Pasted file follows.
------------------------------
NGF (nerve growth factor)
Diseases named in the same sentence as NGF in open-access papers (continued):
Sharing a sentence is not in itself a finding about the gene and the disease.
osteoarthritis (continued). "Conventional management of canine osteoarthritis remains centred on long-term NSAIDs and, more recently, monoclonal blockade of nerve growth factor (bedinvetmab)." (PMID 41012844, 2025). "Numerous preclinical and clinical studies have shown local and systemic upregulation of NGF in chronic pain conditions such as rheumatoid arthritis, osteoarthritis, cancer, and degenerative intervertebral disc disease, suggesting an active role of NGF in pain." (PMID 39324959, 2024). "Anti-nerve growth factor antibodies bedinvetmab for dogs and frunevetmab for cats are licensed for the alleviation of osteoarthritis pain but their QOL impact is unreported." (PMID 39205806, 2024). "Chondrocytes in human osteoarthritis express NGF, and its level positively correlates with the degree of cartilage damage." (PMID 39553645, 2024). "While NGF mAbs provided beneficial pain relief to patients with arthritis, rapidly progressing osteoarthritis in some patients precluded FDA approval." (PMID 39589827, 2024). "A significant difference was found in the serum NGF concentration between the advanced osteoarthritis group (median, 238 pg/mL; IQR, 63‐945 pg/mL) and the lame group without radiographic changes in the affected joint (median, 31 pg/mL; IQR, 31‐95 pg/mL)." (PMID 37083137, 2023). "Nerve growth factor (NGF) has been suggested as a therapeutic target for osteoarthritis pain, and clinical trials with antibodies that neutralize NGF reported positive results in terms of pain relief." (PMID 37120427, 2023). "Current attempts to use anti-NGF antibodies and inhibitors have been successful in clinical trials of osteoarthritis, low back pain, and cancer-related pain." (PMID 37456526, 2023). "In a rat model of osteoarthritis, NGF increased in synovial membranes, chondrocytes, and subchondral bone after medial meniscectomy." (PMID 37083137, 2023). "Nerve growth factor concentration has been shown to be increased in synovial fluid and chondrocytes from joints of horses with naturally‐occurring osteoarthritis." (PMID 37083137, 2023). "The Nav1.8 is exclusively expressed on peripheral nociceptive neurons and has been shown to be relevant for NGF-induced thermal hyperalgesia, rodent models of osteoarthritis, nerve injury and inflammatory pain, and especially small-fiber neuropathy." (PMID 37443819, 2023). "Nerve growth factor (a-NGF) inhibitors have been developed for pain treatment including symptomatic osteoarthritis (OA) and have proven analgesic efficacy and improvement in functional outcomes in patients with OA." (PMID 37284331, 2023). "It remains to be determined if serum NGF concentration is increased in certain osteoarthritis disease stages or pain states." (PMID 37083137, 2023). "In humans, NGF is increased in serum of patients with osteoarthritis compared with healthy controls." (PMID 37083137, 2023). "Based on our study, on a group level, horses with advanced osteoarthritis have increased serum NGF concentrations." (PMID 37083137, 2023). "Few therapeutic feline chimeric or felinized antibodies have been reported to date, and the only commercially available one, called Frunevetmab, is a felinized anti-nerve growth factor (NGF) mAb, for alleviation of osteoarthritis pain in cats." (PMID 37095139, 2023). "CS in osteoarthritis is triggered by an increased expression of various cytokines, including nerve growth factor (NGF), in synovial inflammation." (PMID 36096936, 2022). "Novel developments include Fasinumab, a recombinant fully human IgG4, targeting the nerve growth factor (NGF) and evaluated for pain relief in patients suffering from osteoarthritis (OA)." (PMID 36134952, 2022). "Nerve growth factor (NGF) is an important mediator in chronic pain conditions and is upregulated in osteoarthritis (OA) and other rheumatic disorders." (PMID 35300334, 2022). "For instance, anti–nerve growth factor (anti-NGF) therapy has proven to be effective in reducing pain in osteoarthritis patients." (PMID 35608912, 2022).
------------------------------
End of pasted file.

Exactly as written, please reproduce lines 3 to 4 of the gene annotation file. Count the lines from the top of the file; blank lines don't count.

Sharing a sentence is not in itself a finding about the gene and the disease.
osteoarthritis (continued). "Conventional management of canine osteoarthritis remains centred on long-term NSAIDs and, more recently, monoclonal blockade of nerve growth factor (bedinvetmab)." (PMID 41012844, 2025). "Numerous preclinical and clinical studies have shown local and systemic upregulation of NGF in chronic pain conditions such as rheumatoid arthritis, osteoarthritis, cancer, and degenerative intervertebral disc disease, suggesting an active role of NGF in pain." (PMID 39324959, 2024). "Anti-nerve growth factor antibodies bedinvetmab for dogs and frunevetmab for cats are licensed for the alleviation of osteoarthritis pain but their QOL impact is unreported." (PMID 39205806, 2024). "Chondrocytes in human osteoarthritis express NGF, and its level positively correlates with the degree of cartilage damage." (PMID 39553645, 2024). "While NGF mAbs provided beneficial pain relief to patients with arthritis, rapidly progressing osteoarthritis in some patients precluded FDA approval." (PMID 39589827, 2024). "A significant difference was found in the serum NGF concentration between the advanced osteoarthritis group (median, 238 pg/mL; IQR, 63‐945 pg/mL) and the lame group without radiographic changes in the affected joint (median, 31 pg/mL; IQR, 31‐95 pg/mL)." (PMID 37083137, 2023). "Nerve growth factor (NGF) has been suggested as a therapeutic target for osteoarthritis pain, and clinical trials with antibodies that neutralize NGF reported positive results in terms of pain relief." (PMID 37120427, 2023). "Current attempts to use anti-NGF antibodies and inhibitors have been successful in clinical trials of osteoarthritis, low back pain, and cancer-related pain." (PMID 37456526, 2023). "In a rat model of osteoarthritis, NGF increased in synovial membranes, chondrocytes, and subchondral bone after medial meniscectomy." (PMID 37083137, 2023). "Nerve growth factor concentration has been shown to be increased in synovial fluid and chondrocytes from joints of horses with naturally‐occurring osteoarthritis." (PMID 37083137, 2023). "The Nav1.8 is exclusively expressed on peripheral nociceptive neurons and has been shown to be relevant for NGF-induced thermal hyperalgesia, rodent models of osteoarthritis, nerve injury and inflammatory pain, and especially small-fiber neuropathy." (PMID 37443819, 2023). "Nerve growth factor (a-NGF) inhibitors have been developed for pain treatment including symptomatic osteoarthritis (OA) and have proven analgesic efficacy and improvement in functional outcomes in patients with OA." (PMID 37284331, 2023). "It remains to be determined if serum NGF concentration is increased in certain osteoarthritis disease stages or pain states." (PMID 37083137, 2023). "In humans, NGF is increased in serum of patients with osteoarthritis compared with healthy controls." (PMID 37083137, 2023). "Based on our study, on a group level, horses with advanced osteoarthritis have increased serum NGF concentrations." (PMID 37083137, 2023). "Few therapeutic feline chimeric or felinized antibodies have been reported to date, and the only commercially available one, called Frunevetmab, is a felinized anti-nerve growth factor (NGF) mAb, for alleviation of osteoarthritis pain in cats." (PMID 37095139, 2023). "CS in osteoarthritis is triggered by an increased expression of various cytokines, including nerve growth factor (NGF), in synovial inflammation." (PMID 36096936, 2022). "Novel developments include Fasinumab, a recombinant fully human IgG4, targeting the nerve growth factor (NGF) and evaluated for pain relief in patients suffering from osteoarthritis (OA)." (PMID 36134952, 2022). "Nerve growth factor (NGF) is an important mediator in chronic pain conditions and is upregulated in osteoarthritis (OA) and other rheumatic disorders." (PMID 35300334, 2022). "For instance, anti–nerve growth factor (anti-NGF) therapy has proven to be effective in reducing pain in osteoarthritis patients." (PMID 35608912, 2022).